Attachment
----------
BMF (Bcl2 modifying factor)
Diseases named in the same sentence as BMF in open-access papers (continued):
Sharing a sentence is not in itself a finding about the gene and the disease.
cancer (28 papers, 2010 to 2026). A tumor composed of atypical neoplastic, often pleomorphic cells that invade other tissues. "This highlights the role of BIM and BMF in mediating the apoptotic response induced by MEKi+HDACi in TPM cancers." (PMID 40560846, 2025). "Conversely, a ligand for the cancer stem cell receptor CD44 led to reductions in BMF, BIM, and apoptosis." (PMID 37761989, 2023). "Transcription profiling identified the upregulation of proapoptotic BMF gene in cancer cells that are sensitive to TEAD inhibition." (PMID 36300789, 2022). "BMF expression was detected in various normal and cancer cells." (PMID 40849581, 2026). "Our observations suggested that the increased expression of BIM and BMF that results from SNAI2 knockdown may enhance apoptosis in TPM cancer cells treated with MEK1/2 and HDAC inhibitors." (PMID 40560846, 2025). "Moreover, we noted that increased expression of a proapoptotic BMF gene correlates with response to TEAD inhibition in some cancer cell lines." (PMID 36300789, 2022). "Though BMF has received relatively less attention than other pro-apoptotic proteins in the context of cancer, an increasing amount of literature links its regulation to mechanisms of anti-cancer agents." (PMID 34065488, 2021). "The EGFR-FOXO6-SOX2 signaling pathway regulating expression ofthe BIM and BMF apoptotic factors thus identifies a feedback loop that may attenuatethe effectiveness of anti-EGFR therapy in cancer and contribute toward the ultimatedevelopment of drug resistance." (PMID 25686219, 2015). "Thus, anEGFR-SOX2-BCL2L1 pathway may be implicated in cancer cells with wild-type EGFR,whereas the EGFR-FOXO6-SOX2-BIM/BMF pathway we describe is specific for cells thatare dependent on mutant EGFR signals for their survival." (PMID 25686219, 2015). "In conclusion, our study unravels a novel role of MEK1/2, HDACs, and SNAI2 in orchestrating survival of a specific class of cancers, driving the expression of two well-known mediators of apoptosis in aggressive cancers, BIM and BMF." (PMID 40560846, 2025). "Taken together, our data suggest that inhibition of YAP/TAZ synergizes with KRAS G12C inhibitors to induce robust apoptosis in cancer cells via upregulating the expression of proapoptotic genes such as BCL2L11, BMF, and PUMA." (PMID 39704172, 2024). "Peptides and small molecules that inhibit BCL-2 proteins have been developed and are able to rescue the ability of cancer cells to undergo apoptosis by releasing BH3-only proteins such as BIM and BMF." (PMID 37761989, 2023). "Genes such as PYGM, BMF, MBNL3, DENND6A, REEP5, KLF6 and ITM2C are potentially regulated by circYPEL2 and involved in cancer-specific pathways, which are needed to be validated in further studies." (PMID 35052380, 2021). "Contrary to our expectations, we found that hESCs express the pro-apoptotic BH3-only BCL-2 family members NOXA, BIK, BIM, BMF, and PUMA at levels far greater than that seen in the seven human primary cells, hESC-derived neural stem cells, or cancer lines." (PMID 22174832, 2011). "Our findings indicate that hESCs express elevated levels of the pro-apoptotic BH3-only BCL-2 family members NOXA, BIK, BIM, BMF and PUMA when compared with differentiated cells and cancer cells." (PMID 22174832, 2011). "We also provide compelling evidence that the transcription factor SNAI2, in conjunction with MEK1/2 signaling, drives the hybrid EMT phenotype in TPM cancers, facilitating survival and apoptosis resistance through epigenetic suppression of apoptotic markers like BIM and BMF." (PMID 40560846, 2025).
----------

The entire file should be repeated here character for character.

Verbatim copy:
BMF (Bcl2 modifying factor)
Diseases named in the same sentence as BMF in open-access papers (continued):
Sharing a sentence is not in itself a finding about the gene and the disease.
cancer (28 papers, 2010 to 2026). A tumor composed of atypical neoplastic, often pleomorphic cells that invade other tissues. "This highlights the role of BIM and BMF in mediating the apoptotic response induced by MEKi+HDACi in TPM cancers." (PMID 40560846, 2025). "Conversely, a ligand for the cancer stem cell receptor CD44 led to reductions in BMF, BIM, and apoptosis." (PMID 37761989, 2023). "Transcription profiling identified the upregulation of proapoptotic BMF gene in cancer cells that are sensitive to TEAD inhibition." (PMID 36300789, 2022). "BMF expression was detected in various normal and cancer cells." (PMID 40849581, 2026). "Our observations suggested that the increased expression of BIM and BMF that results from SNAI2 knockdown may enhance apoptosis in TPM cancer cells treated with MEK1/2 and HDAC inhibitors." (PMID 40560846, 2025). "Moreover, we noted that increased expression of a proapoptotic BMF gene correlates with response to TEAD inhibition in some cancer cell lines." (PMID 36300789, 2022). "Though BMF has received relatively less attention than other pro-apoptotic proteins in the context of cancer, an increasing amount of literature links its regulation to mechanisms of anti-cancer agents." (PMID 34065488, 2021). "The EGFR-FOXO6-SOX2 signaling pathway regulating expression ofthe BIM and BMF apoptotic factors thus identifies a feedback loop that may attenuatethe effectiveness of anti-EGFR therapy in cancer and contribute toward the ultimatedevelopment of drug resistance." (PMID 25686219, 2015). "Thus, anEGFR-SOX2-BCL2L1 pathway may be implicated in cancer cells with wild-type EGFR,whereas the EGFR-FOXO6-SOX2-BIM/BMF pathway we describe is specific for cells thatare dependent on mutant EGFR signals for their survival." (PMID 25686219, 2015). "In conclusion, our study unravels a novel role of MEK1/2, HDACs, and SNAI2 in orchestrating survival of a specific class of cancers, driving the expression of two well-known mediators of apoptosis in aggressive cancers, BIM and BMF." (PMID 40560846, 2025). "Taken together, our data suggest that inhibition of YAP/TAZ synergizes with KRAS G12C inhibitors to induce robust apoptosis in cancer cells via upregulating the expression of proapoptotic genes such as BCL2L11, BMF, and PUMA." (PMID 39704172, 2024). "Peptides and small molecules that inhibit BCL-2 proteins have been developed and are able to rescue the ability of cancer cells to undergo apoptosis by releasing BH3-only proteins such as BIM and BMF." (PMID 37761989, 2023). "Genes such as PYGM, BMF, MBNL3, DENND6A, REEP5, KLF6 and ITM2C are potentially regulated by circYPEL2 and involved in cancer-specific pathways, which are needed to be validated in further studies." (PMID 35052380, 2021). "Contrary to our expectations, we found that hESCs express the pro-apoptotic BH3-only BCL-2 family members NOXA, BIK, BIM, BMF, and PUMA at levels far greater than that seen in the seven human primary cells, hESC-derived neural stem cells, or cancer lines." (PMID 22174832, 2011). "Our findings indicate that hESCs express elevated levels of the pro-apoptotic BH3-only BCL-2 family members NOXA, BIK, BIM, BMF and PUMA when compared with differentiated cells and cancer cells." (PMID 22174832, 2011). "We also provide compelling evidence that the transcription factor SNAI2, in conjunction with MEK1/2 signaling, drives the hybrid EMT phenotype in TPM cancers, facilitating survival and apoptosis resistance through epigenetic suppression of apoptotic markers like BIM and BMF." (PMID 40560846, 2025).